And oddly enough, exploits were already found that affect XP as well as VISTA. But since Vista isn't even out yet, they don't have to patch anything.

    Honestly, I think Vista is their Titanic and they just solidified this feeling by claiming that it's 'unsinkable'

    Ahoy! Iceberg ahead...
  • by cp.tar (871488) <cp.tar.bz2@gmail.com> on Thursday June 15, 2006 @04:21PM (#15543201) Journal

    If they're not paying you for it, don't.

    If you're supposed to pay for the OS, they're supposed to pay for the bug reports. Plain and simple.

  • by vandon (233276) on Thursday June 15, 2006 @05:33PM (#15543982) Homepage
    They are refering to their market position and their rights being secured away from the end user.

    If you read TFA, you'll see the phrase 'the most secure operating system in the industry' is similar to what auto makers use. Ford or Toyota never says 'Our car is the best'. They say 'The Toyota Newsupercar is best in its class', which of course means the class is limited to all vehicles that are the same year, color, size, weight, manufacturer, and model as the Toyota Newsupercar.
    The 'in the industry' is most likely limited to large companies that had 2005 quarterly gross profits of over $8 billion and have a product called Windows. The "industry" is further limited to all home products with the names Vista or WindowsME.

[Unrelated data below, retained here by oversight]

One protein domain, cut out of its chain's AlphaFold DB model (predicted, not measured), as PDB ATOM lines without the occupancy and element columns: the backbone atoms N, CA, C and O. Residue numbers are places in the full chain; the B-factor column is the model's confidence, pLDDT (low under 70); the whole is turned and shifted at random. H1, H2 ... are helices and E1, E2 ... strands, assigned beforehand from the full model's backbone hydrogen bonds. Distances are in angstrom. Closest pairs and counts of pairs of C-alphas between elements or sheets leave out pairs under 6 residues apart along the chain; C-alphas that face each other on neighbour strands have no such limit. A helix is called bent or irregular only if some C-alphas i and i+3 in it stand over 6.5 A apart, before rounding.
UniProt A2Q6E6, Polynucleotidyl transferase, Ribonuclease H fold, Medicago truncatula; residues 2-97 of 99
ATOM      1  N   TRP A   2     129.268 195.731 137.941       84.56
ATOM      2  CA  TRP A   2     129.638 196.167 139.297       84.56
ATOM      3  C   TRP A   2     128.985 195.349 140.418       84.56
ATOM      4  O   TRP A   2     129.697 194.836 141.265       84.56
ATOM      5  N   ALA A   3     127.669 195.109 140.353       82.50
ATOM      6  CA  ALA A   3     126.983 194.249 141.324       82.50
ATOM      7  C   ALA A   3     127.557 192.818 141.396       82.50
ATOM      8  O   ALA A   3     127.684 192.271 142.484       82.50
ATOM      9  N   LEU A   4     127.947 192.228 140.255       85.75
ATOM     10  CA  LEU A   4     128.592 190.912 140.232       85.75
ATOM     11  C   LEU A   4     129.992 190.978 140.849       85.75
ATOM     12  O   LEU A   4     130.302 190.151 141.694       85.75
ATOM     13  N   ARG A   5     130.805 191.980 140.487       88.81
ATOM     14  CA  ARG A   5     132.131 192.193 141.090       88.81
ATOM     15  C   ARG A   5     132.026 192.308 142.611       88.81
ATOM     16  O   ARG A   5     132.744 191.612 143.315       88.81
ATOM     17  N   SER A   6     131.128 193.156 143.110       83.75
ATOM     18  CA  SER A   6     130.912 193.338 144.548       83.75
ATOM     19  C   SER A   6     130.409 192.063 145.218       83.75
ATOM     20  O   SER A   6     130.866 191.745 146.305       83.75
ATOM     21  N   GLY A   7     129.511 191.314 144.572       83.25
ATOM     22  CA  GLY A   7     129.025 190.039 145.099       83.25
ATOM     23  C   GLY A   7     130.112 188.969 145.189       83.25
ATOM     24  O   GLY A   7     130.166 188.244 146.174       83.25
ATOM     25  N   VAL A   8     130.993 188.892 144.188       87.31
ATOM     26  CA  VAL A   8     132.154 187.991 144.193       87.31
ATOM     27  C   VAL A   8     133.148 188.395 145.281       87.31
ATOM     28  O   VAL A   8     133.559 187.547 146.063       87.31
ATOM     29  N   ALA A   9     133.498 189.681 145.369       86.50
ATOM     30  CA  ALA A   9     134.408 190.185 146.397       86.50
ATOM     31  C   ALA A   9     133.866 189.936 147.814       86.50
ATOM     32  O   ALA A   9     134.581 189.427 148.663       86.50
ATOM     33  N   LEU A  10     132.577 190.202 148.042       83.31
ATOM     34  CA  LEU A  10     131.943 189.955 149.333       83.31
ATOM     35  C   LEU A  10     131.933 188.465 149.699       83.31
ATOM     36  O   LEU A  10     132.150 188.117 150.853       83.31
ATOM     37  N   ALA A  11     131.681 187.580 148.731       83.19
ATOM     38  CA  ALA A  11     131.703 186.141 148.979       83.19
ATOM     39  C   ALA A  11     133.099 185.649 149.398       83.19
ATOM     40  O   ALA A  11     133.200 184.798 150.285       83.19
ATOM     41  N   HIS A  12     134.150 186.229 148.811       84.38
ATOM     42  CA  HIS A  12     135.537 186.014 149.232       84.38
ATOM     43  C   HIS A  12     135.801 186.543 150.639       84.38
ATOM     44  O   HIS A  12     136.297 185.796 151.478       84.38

As you can see, Vista is indeed the most secure OS in the industry.*
  • Re:It's True! (Score:3, Insightful)

    by tjwhaynes (114792) on Thursday June 15, 2006 @05:51PM (#15544156)
    I just tried to rdesktop to my Vista installation from Linux, and instead of allowing a remote 'hacker' access the system, it bravely BLUESCREENed.

    If this is true (I don't have a machine infected^W with Vista to test it against) that's an instant denial-of-service attack for you. Better still, there may be a way to get a shell on the Vista server under the priviledges of the user that started the RDP session ... So much for checking all interfaces parsing through incoming data to check for overflows or bad handling.

    Cheers,
    Toby Haynes

  • by alan.briolat (903558) on Thursday June 15, 2006 @07:45PM (#15545072)
    Welcome to Windows! You're not in control, you're just the passenger!

Someone is unenthusiastic about your work.

Working...